SPOKANE, Wash. -- Freshman Taj Gibson did his damage this season on the West Coast, far from the spotlight and well after most of America's basketball fans had gone to sleep.
Now, America gets to see how the Southern California star stacks up against another multitalented first-year player -- by the name of Kevin Durant.
On the big stage of the NCAA tournament, Gibson finished with 18 points and eight rebounds Friday night to lift the fifth-seeded Trojans to a 77-60 victory over Arkansas.
Next up for USC (24-11) in the East Regional: A second-round Sunday game against Texas and Durant, the freshman many consider the best player in college basketball.
Think Gibson hasn't thought about this one? He and his teammate, Nick Young (20 points), were laughing before the first question about the matchup had even been completed.
"We're just trying to play as a team," Gibson said. "Whatever Coach says goes. If that chance comes, it doesn't really matter, as long as we get a `W."
Ducking, pivoting, swatting three shots and altering a handful more, Gibson was the best player on the court for most of this first-round game against 12th-seeded Arkansas. His highlight-reel moment was a rim-rattling dunk early in the second half that drew a technical foul, but might have been worth it just for the show.
The Razorbacks (21-14) got 15 points from their own star freshman, guard Patrick Beverley, but saw their second straight season end unhappily in the first round of the tournament.
This was their chance to build more job security for embattled coach Stan Heath and prove they really did belong in the tournament after being picked as one of the final bubble teams in a decision that enraged fans at Syracuse, Drexel and elsewhere.
They failed on both measures, getting off to a quick start and outhustling USC for the first couple minutes, but falling behind by double digits after 15 minutes and never making a serious run after that.
It left Heath to answer some predictable questions.
"I know there are sources and speculations and people who have all the answers," he said. "But the guy who is in charge, my boss, he hasn't changed since I've first been here."
Arkansas simply had no answers for Gibson, who came to the Left Coast from Brooklyn, joining second-year coach Tim Floyd in an attempt to build a winner and give all those USC fans something to cheer for after football season.
"He's made terrific progress," Floyd said. "And he's changed us, rebound-wise. At the end of last year, we got outrebounded by about 20 in a game against Cal. I don't think we've had many games like that this year."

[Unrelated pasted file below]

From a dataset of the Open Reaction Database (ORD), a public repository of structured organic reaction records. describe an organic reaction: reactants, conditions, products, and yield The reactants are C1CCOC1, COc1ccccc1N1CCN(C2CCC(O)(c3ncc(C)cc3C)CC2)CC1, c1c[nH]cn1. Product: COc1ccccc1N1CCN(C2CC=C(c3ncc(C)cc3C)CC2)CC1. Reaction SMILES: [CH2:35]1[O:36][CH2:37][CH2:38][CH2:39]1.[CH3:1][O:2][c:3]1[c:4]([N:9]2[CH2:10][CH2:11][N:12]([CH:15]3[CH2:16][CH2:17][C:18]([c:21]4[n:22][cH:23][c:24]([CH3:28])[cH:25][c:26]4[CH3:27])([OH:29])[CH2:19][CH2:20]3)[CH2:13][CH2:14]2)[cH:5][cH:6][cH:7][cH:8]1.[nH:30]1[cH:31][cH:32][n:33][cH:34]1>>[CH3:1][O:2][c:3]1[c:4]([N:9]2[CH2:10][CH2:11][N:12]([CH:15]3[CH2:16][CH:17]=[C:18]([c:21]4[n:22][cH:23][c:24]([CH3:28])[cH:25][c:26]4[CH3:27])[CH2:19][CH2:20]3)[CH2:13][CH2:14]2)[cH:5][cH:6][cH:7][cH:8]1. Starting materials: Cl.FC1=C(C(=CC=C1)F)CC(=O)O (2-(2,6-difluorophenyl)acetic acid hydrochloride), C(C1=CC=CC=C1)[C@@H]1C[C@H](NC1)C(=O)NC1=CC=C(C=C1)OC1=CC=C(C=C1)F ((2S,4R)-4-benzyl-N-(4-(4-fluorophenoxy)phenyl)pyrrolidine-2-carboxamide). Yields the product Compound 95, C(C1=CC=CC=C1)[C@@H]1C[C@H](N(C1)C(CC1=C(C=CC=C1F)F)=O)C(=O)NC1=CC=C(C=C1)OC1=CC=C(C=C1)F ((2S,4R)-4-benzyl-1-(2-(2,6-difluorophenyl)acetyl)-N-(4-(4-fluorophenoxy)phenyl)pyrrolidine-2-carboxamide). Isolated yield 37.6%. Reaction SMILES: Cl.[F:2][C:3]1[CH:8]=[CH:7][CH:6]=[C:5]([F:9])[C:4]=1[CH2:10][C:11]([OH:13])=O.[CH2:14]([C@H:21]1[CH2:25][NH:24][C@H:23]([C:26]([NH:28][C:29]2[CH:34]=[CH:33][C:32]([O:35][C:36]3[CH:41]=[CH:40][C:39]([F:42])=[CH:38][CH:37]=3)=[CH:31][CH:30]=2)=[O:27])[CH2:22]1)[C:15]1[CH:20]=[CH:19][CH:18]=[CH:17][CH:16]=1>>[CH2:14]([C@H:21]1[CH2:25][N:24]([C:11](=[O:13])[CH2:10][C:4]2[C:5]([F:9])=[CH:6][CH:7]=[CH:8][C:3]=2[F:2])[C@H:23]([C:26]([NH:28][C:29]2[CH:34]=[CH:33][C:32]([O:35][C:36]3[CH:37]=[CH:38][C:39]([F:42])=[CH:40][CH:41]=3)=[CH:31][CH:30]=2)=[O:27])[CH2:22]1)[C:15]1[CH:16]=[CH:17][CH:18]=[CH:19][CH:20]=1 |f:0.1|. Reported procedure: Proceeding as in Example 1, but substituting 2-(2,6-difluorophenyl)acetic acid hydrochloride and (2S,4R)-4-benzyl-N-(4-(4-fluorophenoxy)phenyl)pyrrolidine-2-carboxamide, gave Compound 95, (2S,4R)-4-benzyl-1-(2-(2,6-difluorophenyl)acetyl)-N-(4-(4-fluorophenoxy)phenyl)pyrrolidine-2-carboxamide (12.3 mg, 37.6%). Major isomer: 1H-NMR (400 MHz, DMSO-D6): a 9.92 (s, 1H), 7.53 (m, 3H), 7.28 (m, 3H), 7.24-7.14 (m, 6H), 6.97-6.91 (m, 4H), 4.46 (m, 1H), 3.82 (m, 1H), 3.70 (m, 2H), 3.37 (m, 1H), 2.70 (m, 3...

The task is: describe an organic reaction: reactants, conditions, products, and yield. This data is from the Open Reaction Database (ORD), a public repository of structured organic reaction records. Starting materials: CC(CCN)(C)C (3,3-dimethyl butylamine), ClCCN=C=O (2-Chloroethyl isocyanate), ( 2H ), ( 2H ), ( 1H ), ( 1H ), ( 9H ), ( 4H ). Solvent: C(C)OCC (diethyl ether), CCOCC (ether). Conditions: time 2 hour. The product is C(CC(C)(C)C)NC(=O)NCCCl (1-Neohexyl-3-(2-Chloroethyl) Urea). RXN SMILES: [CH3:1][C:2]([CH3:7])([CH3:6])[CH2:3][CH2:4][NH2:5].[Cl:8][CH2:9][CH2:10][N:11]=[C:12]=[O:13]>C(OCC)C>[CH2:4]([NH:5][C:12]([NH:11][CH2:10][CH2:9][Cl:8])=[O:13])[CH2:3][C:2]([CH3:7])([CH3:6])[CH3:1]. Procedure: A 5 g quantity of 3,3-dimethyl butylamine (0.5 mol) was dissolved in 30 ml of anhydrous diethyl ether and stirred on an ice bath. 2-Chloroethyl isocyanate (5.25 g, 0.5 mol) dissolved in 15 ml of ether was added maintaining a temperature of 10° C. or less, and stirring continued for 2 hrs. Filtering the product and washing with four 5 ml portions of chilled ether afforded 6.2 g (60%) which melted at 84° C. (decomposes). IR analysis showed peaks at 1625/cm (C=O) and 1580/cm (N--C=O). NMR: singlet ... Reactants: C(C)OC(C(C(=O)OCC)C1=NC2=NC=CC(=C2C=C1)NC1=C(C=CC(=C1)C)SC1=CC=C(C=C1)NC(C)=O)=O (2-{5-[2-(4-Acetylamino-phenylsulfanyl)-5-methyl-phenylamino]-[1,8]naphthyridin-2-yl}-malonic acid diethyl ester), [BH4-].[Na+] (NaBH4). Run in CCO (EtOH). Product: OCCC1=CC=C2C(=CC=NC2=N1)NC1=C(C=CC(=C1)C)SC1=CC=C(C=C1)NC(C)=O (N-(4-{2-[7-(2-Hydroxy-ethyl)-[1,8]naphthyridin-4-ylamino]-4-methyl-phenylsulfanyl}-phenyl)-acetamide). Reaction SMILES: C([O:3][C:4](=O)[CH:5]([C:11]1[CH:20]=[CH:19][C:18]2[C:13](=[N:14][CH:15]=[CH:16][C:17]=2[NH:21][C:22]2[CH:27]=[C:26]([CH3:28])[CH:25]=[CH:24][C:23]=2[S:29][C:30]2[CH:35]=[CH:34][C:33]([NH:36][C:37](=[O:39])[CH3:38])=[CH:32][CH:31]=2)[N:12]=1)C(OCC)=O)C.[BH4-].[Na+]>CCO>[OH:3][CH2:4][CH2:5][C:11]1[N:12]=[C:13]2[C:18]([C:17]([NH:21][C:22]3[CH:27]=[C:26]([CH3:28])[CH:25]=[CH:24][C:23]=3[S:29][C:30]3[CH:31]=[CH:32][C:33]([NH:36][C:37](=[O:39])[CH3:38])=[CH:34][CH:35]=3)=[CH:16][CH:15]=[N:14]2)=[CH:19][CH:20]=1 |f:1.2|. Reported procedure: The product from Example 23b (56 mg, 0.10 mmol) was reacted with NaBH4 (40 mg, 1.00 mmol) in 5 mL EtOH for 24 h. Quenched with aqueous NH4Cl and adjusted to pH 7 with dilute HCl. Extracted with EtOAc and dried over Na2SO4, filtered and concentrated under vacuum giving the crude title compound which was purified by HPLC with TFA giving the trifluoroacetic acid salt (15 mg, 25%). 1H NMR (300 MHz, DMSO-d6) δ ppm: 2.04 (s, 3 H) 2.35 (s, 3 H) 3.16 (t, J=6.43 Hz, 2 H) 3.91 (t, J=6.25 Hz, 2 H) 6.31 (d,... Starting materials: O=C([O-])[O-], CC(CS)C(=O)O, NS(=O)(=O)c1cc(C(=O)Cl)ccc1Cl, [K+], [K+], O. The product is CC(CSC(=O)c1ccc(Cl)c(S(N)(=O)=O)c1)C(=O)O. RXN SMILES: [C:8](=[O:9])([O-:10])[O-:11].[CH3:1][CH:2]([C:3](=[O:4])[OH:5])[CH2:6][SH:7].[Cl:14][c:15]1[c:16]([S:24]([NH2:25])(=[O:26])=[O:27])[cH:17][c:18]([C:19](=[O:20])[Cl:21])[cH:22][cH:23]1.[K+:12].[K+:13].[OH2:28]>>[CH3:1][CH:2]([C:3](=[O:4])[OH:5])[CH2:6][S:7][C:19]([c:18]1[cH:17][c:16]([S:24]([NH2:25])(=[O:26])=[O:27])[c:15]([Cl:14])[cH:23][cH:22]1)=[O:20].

Gibson is the same height, 6-foot-9, as Durant and even thinner. He wasn't as dominant this season as Durant or another freshman, Greg Oden of Ohio State. That, plus the fact he plays in California at a school not known for basketball -- at least not yet -- made him easy to overlook.
"Gibson in person gets a lot more done than I saw on film," Heath said. "Offensively, he was able to do things I didn't think he was able to do."
Indeed, he was front and center while USC was taking the lead for good in this one -- with a 16-footer, a dunk, a layup and a couple free throws during an early 10-0 run. He finished 7-for-10 from the floor.
Floyd interrupted a question addressed to Gibson about his possible matchup with Durant come Sunday, insisting the Trojans might put somebody else on the Texas big man.
"I don't really have a plan for him right now," Floyd said. "If you start thinking Texas while you're playing Arkansas, you'd be on charter home right now. We understand he may be the best individual in college basketball in many years."
Gibson is no slouch, either.
His presence, plus a couple of high-profile recruits coming next year, could make things tough on Young, the junior swingman who led USC in scoring this season and was thought to be seriously considering leaving when it's over.
Young scored 11 points in the second half and had an answer to almost every attempt by Arkansas to climb back in the game. His dunk and free throw for a three-point play put USC up 57-43 with 8 1/2 minutes left and the rest of the game was just a matter of playing out the string.
Gabe Pruitt, another junior who might test the NBA waters, had 11 points and four assists.
Arkansas was widely considered one of the last at-large bubble teams to make the tournament, along with Stanford. Those two lost by a combined margin of 37 points.
"Sometimes you have those games where it just doesn't work out," Heath said.